As someone who was received into the Catholic Church less than a year ago, the new translation of the Mass comes as a surprise and as a gift.
Before I was received, I attended Mass often and from the start the language of the liturgy impressed me and continues to impress me as a bit too casual and kind of flimsy. Parts of it have the same feel as the Good News translation of the Bible—a relic from the same era. “Dynamic equivalent” translation sounded like a good idea at the time, but has proved more dynamic than equivalent.
Translation theories aside, the new Mass should be welcomed because for humans, language is of utmost importance and the new Mass reflects that truth.
The Bible is a collection of books in which truth is communicated by words. Those words tell us that Creation happened because God spoke. We read that when the Lord finished speaking to Moses on Mount Sinai, he gave him two tablets inscribed by the finger of God. Jesus the Redeemer is called the Word who tells his followers that his words “are spirit and they are life.”
“Seeing is believing” is not a biblical idea. People saw the signs performed by Moses. While they watched the fire and cloud over Mount Sinai where Moses went to receive the Law they built the golden calf. Jesus’ miracles were seen by multitudes, but multitudes deserted him. Rather than sight, “Faith comes from hearing the message,” St. Paul reminds us in Romans 10:17, “and the message is heard through the word of Christ.” Language is central to Christianity.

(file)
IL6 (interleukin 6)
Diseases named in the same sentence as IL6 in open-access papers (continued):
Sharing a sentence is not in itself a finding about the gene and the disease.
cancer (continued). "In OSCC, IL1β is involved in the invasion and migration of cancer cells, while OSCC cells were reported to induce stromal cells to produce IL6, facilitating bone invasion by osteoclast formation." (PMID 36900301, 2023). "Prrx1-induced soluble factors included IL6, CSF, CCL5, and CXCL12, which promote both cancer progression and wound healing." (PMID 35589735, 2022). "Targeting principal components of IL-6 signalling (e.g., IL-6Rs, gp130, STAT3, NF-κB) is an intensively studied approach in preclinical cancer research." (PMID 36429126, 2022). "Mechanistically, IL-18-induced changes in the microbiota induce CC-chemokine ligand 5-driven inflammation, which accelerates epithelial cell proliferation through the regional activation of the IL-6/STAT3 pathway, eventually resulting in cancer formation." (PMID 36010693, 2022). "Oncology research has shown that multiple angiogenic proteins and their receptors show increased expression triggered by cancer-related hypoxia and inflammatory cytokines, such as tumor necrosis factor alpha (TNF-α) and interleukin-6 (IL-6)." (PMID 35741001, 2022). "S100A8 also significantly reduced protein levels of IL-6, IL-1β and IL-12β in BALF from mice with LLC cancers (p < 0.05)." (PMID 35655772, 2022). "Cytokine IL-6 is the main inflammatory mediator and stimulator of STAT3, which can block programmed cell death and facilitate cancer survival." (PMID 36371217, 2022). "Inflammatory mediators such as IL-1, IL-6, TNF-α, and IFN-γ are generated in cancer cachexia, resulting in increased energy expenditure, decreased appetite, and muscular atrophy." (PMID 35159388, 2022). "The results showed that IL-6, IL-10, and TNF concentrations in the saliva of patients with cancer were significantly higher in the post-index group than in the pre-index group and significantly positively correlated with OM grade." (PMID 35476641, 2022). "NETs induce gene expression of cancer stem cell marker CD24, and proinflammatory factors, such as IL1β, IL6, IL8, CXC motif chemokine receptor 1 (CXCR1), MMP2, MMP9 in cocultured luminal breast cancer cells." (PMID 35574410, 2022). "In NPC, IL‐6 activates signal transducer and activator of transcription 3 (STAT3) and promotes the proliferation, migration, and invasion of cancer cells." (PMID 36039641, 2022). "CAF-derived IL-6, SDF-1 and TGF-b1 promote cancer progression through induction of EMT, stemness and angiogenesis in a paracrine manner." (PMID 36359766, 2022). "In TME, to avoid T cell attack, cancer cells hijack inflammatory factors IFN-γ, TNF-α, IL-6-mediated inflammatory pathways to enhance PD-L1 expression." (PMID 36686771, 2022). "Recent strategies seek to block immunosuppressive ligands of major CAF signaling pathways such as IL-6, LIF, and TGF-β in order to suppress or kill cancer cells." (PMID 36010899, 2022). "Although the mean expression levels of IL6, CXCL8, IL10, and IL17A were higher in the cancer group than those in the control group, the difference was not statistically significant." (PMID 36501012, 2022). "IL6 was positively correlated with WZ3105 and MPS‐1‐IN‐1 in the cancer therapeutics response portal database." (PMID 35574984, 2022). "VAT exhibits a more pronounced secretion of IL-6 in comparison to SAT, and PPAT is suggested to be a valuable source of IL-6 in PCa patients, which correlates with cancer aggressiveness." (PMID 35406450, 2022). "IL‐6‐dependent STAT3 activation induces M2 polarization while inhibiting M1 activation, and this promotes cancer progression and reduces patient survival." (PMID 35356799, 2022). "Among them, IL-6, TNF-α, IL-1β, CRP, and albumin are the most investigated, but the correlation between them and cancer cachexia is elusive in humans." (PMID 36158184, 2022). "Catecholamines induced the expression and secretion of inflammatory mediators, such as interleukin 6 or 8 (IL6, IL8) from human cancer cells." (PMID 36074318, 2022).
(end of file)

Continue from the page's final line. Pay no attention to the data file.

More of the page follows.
“Language,” Ken Myers of Mars Hill Audio notes, “is the means by which our rationality and our relationality are enabled simultaneously.”
Rationality: We know things by naming them. We have all had thoughts that seemed brilliant and coherent until we tried to speak them or put them on paper. That’s the reason teachers assign essays and executives write business plans. It’s the risk we accept when we beginning to write anything. As someone quipped, “Thoughts are formed as they travel over the lips or through the fingertips.” Without words spoken or written, most of us don’t know what we think or how well are reasoning. Language enables rationality.